Ratu Seru Epenisa Cakobau (1815-1883) was King of Fiji from 8 December 1852 to 10 October 1874, when he ceded his country to Queen Victoria of the United Kingdom. He became the Tui Bau (Paramount Chief of Bau) on 8 December 1852; as Bau had nominal suzerainty over the remainder of Fiji, he asserted that he was in fact the King of Fiji. Cakobau's claim was not universally accepted, however, and he engaged in constant warfare for almost nineteen years to unify the islands under his authority. He finally succeeded, and in June 1871, he established Levuka as the capital of his united kingdom. He decided to set up a constitutional monarchy, and the first legislative assembly met in November of that year. Both the legislature and the Cabinet were dominated by foreigners.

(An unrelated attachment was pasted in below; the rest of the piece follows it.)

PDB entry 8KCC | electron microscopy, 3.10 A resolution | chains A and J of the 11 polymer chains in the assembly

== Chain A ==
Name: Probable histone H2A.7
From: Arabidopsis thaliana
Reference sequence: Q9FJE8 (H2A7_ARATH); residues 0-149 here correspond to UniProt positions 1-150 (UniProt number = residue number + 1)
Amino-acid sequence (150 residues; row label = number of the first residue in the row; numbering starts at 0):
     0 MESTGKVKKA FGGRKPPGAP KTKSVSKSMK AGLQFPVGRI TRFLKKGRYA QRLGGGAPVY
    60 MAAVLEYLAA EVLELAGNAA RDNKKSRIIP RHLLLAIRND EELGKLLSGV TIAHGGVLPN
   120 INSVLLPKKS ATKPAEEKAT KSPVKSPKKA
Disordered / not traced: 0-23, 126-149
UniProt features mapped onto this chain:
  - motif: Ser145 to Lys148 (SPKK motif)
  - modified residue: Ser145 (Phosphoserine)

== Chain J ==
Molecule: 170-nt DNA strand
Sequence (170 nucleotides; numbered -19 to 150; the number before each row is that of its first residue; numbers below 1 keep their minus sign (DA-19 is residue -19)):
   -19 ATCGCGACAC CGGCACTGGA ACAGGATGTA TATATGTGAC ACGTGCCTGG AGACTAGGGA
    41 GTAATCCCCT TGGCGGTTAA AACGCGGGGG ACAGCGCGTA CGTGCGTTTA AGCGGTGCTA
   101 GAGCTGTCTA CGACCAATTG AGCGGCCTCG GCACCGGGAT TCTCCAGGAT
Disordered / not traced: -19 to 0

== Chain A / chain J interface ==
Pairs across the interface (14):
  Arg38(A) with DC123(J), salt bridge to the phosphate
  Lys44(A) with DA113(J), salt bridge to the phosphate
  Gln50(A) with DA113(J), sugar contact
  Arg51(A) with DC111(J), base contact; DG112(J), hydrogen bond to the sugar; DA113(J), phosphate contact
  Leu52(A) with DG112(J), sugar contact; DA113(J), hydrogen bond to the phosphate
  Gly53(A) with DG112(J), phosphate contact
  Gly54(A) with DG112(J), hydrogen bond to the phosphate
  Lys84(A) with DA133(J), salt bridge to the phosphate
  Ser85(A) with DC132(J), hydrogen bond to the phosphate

Once a fierce cannibal, Cakobau renounced cannibalism upon his conversion to Christianity. Partly to pay a debt that he had incurred to the United States, and partly in the hope that the British would bring civilization and Christianity to Fiji, Cakobau decided to cede the islands to the United Kingdom in 1874. He remained Fiji's Paramount Chief, and lived quietly until his death in 1883.
The Cakobau name is an honoured one in Fiji today, as many of the country's leading figures have been direct descendants of Cakobau's. His great-grandson, Ratu Sir George Cakobau, served as Fiji's first native-born Governor-General from 1973 to 1983. Another descendant, Ratu Epeli Nailatikau, is the present Speaker of the Fijian House of Representatives. Ratu Sir Kamisese Mara, modern Fiji's founding father, is also a descendant of Cakobau's, though not through the male line. Fiji's political, academic, and military elites are dotted with high-achieving Cakobau descendants.